A small bowel transplant study that followed the Fishbein study was published in the American Journal of Transplantation this year.3 The authors found that during episodes of rejection, certain microbiota were signifcantly decreased while others were signifcantly increased. Conceivably, this might be a potential diagnostic tool, but “future studies should investigate if the dysbiosis that we observed is a cause or a consequence of the rejection process,” the authors noted.
One of the paper's authors, Daniel A. Peterson, MD, PhD, a clinical pathologist with Johns Hopkins University School of Medicine in Baltimore, says that the potential might be “to use the microbiota the same way we use a potassium level to follow kidney disease.” However, to move microbiota studies from science to clinical applications, “we need to develop an assay that can provide a diagnosis with the specifcity and sensitivity of pyrosequencing, so that physicians have meaningful results in a day or less,” he says.
Microbiota and Specifc Organs
Dr. Fishbein notes that the parts of the body most in contact with the outside world—the gastrointestinal tract, the respiratory tract and the skin—are more likely to be exposed to microbes than are organs such as the heart, kidney and liver. As it turns out, the intestine, lung and skin are also the organs most likely to be rejected, he says. “The immunogenicity of those three organs is very high. There is something that is allowing the ecology of those organs to live harmoniously in one person (the donor), but they become disruptive when you transplant them to someone else.”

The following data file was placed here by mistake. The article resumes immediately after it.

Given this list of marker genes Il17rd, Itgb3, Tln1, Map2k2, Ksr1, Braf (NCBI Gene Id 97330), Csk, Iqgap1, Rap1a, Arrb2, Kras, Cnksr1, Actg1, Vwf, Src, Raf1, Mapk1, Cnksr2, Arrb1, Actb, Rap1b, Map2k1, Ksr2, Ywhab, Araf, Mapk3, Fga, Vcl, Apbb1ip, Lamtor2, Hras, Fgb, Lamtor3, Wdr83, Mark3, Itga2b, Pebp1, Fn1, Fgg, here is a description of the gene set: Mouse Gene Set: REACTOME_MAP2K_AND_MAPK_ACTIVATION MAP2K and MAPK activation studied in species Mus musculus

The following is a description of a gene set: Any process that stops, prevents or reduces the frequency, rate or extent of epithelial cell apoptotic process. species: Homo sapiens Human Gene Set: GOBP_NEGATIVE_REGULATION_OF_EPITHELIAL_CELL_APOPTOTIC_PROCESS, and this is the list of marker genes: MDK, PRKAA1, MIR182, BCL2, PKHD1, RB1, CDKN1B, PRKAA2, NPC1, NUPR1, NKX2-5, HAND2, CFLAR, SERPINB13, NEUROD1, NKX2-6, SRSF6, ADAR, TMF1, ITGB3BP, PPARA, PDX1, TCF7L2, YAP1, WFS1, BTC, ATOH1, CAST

Alternately, Dr. Salomon and his group have found that the infuence of microbiota is not limited to lungs, skin and gut. “Our two recent papers study chronic kidney transplant rejection, where focal B cells are often found,” he says. “The presence of B-cell clusters in chronically injured tissue raises a lot of questions as to why they are there and what they are doing. The answers have eluded us. Although it would make sense that these B cells are making anti-donor HLA antibodies, we showed they are not. These infltrates in patients with chronic rejection, at least according to our new work, are making antibodies that recognize E. coli lipopolysaccharide endotoxin.”4,5
“It was startling,” he adds. “It begged the question of whether or not this was the intersection of chronic rejection in transplantation immunology with the microbiome of the genitourinary tract. And that is directing the work that we’re doing now.”